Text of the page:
The results of the analysis indicated that the correlations between the scales of the KWS and the corresponding scales of the questionnaire SIAM are relatively low or at most moderate (0.11 – 0.47) but all are in the expected direction. The strongest correlation was observed between the modality subscale and the subscale kinaesthetic (r = 0.342), the least (correlation irrelevant) gustatory and affirmations (Table 5).
In the next step, construct validity, which is the ability to differentiate the results of the KWS with factors related to gender, level of sport and age of the respondents, was estimated. Independent samples t-test and correlation analysis were used. The above analyses were performed on a group originating from the two studies (total sample N = 479, 186 females, 293 males). Results of the independent samples t-test to examine gender differences in the KWS subscales revealed significant differences in the following variables: easy/control (t(477) = –2.57, p = 0.01), affirmations (t(476) = = –2.55, p = 0.01) and vision (t(477) = –2.03, p = 0.04), where males’ scores were higher than those of females. Further analysis concerned the participation level: athletes more advanced (N = 258) had statistically significantly higher scores than the less advanced (N = 122) in all subscales except modality. Finally, the KWS results were analysed according to age. No significant correlation between the KWS subscales and age was observed (Tables 6 and 7).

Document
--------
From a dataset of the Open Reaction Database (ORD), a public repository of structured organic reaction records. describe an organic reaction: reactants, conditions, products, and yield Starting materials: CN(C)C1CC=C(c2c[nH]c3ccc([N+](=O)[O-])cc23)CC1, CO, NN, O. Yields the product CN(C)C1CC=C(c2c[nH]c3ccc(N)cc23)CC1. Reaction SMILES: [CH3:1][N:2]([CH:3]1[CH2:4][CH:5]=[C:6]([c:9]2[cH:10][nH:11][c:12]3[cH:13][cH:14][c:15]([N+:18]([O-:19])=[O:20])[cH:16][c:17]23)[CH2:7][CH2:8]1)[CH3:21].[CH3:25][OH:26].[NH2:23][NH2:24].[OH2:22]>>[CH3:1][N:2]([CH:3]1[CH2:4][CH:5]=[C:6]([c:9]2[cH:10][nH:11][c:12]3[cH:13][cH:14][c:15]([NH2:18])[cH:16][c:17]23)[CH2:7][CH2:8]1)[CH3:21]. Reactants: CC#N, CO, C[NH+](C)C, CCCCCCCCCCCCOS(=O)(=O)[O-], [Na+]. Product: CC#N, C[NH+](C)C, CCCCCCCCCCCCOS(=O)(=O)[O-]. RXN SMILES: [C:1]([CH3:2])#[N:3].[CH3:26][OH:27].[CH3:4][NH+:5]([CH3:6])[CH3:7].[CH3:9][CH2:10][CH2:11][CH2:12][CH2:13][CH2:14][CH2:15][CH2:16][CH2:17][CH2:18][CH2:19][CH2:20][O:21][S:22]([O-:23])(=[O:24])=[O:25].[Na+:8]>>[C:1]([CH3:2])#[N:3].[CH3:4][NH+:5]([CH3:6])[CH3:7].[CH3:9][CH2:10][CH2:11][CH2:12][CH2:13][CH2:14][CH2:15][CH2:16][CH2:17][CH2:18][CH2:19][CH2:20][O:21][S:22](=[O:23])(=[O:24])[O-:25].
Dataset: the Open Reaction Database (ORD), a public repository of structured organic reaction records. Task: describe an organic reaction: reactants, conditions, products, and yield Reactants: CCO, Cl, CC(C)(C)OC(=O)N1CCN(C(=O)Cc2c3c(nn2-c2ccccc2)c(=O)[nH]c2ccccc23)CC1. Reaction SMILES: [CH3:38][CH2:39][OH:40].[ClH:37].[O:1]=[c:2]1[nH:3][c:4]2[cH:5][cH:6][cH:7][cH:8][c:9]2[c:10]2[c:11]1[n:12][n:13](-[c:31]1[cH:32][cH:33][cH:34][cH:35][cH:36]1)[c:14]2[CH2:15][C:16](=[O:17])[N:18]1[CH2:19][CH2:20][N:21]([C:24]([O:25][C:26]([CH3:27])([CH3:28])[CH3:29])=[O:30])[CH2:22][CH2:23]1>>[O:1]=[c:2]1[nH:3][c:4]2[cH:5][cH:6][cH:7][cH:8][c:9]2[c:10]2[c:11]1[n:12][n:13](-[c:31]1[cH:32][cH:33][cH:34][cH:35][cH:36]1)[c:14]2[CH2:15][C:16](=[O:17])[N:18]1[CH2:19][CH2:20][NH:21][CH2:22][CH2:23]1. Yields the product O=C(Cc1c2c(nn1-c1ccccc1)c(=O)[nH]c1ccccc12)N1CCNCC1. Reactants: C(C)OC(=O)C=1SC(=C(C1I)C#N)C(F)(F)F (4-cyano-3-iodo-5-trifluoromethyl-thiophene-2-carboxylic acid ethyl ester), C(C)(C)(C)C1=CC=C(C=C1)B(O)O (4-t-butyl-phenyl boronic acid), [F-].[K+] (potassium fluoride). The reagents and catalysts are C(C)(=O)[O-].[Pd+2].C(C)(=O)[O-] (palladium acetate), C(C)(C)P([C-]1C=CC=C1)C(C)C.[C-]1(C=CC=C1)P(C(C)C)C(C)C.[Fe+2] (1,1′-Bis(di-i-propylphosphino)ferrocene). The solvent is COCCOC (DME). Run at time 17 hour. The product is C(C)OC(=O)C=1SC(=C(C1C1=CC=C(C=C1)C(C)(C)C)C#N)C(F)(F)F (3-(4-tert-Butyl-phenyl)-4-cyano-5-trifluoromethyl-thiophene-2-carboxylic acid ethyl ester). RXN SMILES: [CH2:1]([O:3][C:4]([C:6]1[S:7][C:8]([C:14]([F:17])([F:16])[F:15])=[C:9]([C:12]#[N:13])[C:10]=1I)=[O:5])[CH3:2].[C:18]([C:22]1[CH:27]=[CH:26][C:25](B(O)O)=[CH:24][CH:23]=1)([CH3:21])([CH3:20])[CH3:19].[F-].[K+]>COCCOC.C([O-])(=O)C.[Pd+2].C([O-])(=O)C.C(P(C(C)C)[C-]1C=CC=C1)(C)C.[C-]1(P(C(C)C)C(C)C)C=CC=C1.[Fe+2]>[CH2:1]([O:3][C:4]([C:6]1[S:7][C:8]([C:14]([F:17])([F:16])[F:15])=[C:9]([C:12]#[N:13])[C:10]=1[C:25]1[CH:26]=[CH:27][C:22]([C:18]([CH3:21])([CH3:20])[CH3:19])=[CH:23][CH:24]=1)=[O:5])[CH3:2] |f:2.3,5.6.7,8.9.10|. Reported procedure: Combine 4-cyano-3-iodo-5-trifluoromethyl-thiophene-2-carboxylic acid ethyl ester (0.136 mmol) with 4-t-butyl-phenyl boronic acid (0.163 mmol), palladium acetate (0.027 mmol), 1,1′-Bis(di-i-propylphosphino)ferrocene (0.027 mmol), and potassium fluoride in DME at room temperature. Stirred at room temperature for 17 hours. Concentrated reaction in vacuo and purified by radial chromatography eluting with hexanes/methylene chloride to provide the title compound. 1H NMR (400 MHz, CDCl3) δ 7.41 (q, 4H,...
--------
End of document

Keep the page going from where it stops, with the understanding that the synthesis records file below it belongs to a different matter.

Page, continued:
Discussion

The aim of the study was to create a valid and reliable sport imagery ability measure which combines both features of visualization: imagery ability – the capacity to generate and use images (Hall, 1998, p. 165); and aspects of imagery use – how athletes use their imagery. The KWS satisfied those conditions.
The first step was to create the instruction of the questionnaire and a set of questions. After verification and removal of ambiguities the first version of the questionnaire was used in the first study. Cluster analysis was used, which allowed the following subscales to be extracted: physiological feelings, sensory modalities, ease/control, perspective, affirmations, visual, general.